Patient rejected for transplant over vaccine refusal

·2-min read

A heart patient has been rejected for a transplant because he has not had the Covid vaccination, his family say.

DJ Ferguson, 31, has been in hospital in America for almost 50 days with heart failure and needs a transplant to survive.

Brigham and Women’s Hospital policy states he is no longer eligible because he hasn’t received the jab which his family says he does not want to have.

On their GoFundMe charity fundraising page, they said “transplant board will not actively list him due to his vaccination status”.

They said the vaccine can cause “swelling in the heart” and “in DJs case he can NOT afford for his heart to swell any more than it already is right now”.

The father-of-two, who has another child on the way, suffers from a hereditary heart issue and was first taken to hospital in November with suspected pneumonia.

“Brigham told us he has to have the vaccine to accept a heart,” his mother Tracey Ferguson said.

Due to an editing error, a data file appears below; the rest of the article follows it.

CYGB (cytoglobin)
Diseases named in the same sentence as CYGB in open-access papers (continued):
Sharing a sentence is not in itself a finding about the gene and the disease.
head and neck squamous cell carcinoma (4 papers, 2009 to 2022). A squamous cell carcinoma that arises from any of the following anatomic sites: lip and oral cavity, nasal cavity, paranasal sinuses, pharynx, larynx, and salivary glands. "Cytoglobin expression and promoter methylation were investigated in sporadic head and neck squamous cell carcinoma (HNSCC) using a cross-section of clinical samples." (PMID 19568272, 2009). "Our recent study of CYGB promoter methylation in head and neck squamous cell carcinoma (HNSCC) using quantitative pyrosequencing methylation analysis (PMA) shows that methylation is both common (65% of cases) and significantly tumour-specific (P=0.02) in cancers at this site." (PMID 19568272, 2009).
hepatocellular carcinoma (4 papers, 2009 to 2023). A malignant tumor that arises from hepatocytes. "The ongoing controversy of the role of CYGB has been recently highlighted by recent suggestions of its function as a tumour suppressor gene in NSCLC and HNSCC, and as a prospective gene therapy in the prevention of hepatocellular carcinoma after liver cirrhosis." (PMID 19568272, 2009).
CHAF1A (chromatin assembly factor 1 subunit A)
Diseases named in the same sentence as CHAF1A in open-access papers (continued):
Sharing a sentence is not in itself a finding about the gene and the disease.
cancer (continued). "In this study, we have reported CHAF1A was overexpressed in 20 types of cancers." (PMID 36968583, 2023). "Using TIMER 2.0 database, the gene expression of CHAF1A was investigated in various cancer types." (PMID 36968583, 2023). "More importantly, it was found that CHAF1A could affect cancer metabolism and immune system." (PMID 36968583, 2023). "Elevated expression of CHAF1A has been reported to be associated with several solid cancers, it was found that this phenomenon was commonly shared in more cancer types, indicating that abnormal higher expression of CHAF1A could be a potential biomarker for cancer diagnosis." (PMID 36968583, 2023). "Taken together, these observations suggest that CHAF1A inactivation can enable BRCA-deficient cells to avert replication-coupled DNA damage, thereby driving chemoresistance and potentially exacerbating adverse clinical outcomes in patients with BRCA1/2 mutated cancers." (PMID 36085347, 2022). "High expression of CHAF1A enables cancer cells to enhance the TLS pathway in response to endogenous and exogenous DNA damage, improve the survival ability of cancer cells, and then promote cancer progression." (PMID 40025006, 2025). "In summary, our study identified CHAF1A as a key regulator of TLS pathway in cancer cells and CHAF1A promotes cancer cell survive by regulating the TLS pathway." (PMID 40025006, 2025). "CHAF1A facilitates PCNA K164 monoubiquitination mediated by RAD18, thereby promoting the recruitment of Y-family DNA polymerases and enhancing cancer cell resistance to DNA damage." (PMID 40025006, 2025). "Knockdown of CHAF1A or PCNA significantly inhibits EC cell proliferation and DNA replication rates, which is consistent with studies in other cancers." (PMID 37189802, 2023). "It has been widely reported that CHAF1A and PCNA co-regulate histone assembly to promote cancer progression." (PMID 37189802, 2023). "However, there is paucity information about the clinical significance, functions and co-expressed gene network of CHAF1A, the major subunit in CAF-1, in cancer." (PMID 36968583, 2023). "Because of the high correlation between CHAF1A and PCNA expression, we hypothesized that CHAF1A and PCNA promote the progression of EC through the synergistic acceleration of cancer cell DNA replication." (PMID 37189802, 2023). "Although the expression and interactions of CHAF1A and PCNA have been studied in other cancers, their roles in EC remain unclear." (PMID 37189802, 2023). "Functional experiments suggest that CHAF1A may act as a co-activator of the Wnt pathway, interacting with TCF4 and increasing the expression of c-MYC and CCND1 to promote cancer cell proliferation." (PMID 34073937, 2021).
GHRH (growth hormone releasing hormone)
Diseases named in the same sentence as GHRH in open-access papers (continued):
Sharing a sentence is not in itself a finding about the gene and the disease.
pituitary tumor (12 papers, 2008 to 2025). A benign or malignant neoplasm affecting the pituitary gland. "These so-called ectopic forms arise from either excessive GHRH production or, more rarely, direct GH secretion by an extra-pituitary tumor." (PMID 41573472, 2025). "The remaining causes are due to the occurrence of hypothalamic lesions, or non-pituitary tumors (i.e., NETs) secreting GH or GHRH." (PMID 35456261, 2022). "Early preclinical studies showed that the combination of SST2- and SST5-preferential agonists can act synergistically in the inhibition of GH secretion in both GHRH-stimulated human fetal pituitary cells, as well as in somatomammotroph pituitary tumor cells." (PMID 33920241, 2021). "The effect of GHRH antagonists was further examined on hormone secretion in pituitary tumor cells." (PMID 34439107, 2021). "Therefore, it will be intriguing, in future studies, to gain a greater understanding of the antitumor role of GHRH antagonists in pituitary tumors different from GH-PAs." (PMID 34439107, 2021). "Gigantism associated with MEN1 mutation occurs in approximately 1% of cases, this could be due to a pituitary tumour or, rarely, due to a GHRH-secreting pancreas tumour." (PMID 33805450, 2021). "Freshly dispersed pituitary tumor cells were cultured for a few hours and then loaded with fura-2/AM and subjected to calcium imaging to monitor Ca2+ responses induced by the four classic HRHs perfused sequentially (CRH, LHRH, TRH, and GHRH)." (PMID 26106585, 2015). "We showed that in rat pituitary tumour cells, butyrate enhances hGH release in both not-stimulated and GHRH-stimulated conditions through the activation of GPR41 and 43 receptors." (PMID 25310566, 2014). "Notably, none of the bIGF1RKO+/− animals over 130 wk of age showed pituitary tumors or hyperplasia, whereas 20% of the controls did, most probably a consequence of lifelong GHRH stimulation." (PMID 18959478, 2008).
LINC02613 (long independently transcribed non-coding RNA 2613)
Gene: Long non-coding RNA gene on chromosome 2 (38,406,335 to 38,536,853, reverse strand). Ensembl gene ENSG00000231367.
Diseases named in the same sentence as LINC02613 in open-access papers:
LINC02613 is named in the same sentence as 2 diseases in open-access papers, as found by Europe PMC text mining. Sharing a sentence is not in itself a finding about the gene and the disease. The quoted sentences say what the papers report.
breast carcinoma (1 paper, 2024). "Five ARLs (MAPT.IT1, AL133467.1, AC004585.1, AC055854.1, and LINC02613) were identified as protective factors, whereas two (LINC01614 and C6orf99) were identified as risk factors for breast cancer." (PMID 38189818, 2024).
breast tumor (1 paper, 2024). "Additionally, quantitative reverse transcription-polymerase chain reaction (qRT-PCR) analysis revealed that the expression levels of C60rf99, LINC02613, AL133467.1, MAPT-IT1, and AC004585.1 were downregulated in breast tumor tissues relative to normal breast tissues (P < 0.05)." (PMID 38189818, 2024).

“He is not an anti-vaxx person. He has all of his vaccines, but there are some adverse reactions given his condition, and he is a man, he made his decision.”

Brigham and Women’s Hospital said it couldn’t comment on individual patients due to US laws.

“Our Mass General Brigham healthcare system requires several CDC-recommended vaccines, including the COVID-19 vaccine, and lifestyle behaviours for transplant candidates to create both the best chance for a successful operation and to optimize the patient’s survival after transplantation, given that their immune system is drastically suppressed,” the hospital said in a statement.

Dr Arthur Caplan, the head of medical ethics at NYU Grossman School of Medicine, told CBS News the vaccine was necessary for this kind of procedure.

“Post any transplant, kidney, heart, whatever, your immune system is shut off,” he said.

“The flu could kill you, a cold could kill you, COVID could kill you. The organs are scarce, we are not going to distribute them to someone who has a poor chance of living when others who are vaccinated have a better chance post-surgery of surviving.”

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